Asking for alms

By Paulo Coelho

Part of the training of a Zen Buddhist monk is a practice known as takuhatsu – the begging pilgrimage. As well as helping the monasteries, which depend for their existence on donations, and teaching the student humility, this practice has another purpose too, that of purifying the town in which the monk lives.

This is because, according to Zen philosophy, the giver, the beggar and the alms money itself all form part of an important chain of equilibrium.

The person doing the begging does so because he is needy, but the person doing the giving also does so out of need.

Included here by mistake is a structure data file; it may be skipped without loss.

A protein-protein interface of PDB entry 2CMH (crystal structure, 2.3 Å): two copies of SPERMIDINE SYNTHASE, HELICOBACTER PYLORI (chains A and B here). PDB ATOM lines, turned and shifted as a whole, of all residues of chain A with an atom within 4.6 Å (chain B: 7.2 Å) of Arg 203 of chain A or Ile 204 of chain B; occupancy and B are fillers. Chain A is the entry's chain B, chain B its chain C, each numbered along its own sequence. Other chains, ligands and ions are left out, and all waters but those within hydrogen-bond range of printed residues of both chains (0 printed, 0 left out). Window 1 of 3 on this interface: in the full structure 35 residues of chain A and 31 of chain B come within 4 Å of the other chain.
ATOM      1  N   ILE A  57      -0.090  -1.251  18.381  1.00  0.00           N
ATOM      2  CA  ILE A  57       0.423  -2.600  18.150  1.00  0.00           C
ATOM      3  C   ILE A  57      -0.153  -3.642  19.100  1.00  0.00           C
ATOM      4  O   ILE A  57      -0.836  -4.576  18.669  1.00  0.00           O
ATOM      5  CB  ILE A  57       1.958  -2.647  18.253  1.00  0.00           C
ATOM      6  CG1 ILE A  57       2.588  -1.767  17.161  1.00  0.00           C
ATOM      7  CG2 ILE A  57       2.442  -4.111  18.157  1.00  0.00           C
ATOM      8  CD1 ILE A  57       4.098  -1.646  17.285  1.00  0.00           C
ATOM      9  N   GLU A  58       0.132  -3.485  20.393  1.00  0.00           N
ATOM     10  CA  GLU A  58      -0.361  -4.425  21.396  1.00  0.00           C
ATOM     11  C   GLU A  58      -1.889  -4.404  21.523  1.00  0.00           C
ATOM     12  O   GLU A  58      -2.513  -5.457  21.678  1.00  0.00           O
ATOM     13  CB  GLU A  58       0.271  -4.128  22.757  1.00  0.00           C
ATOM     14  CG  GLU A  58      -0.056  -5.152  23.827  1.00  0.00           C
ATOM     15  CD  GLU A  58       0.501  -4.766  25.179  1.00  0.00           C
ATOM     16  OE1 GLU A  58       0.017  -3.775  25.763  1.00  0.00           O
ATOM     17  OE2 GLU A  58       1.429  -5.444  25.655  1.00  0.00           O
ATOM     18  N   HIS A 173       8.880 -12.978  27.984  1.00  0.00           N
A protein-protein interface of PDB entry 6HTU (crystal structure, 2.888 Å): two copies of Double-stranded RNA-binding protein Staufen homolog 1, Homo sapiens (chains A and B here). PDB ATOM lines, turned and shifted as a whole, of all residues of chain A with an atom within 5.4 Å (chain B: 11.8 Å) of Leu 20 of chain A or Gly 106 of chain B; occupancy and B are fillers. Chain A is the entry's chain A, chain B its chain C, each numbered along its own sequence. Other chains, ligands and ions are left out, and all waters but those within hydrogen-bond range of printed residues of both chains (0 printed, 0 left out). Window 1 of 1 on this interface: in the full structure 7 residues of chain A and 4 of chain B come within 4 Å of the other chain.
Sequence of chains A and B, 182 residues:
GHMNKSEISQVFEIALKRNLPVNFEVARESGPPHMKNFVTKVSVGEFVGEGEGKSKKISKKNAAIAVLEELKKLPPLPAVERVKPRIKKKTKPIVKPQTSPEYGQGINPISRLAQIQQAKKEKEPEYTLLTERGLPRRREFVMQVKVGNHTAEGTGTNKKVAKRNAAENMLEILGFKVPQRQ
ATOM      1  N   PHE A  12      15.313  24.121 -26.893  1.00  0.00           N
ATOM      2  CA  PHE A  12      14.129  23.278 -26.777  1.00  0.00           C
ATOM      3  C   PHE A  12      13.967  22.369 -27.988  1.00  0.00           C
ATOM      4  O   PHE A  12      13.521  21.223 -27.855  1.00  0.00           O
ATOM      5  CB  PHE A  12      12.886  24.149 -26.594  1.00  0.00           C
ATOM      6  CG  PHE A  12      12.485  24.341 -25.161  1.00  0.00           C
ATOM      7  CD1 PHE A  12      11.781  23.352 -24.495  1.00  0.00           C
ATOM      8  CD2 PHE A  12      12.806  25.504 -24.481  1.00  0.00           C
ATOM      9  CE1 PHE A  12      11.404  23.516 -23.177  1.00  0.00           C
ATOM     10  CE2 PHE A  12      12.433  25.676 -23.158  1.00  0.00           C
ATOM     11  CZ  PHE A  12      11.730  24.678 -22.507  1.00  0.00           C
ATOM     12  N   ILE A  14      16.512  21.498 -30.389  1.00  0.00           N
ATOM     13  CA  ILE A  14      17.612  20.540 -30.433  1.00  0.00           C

The alms money serves as a link between these two needs, and the atmosphere in the town improves, since everyone is able to act in a way in which he or she needed to act.

Welcome to Share with Friends – Free Texts for a Free Internet

Comments

  1. heidrun restin says:

    Dear Paulo,

    in the last year I wanted an occuptional therapy practice, however, I had not a penny. I placed a request to the guarantee bank NRW in Germany. The conversation with the banker was very personal. I got the money, the practice has existed since August 2009.
    If it is God`s will, then playing for the beggars, the givers and the takers, the money a minor role.
    I hope God does not see it as arrogance: – we become the tools of his actions.

    Sincerely
    heidrun restin

  2. marie-christine says:

    what you give comes back

  3. marie-christine says:

    that makes sense. It is a good exchanging circle.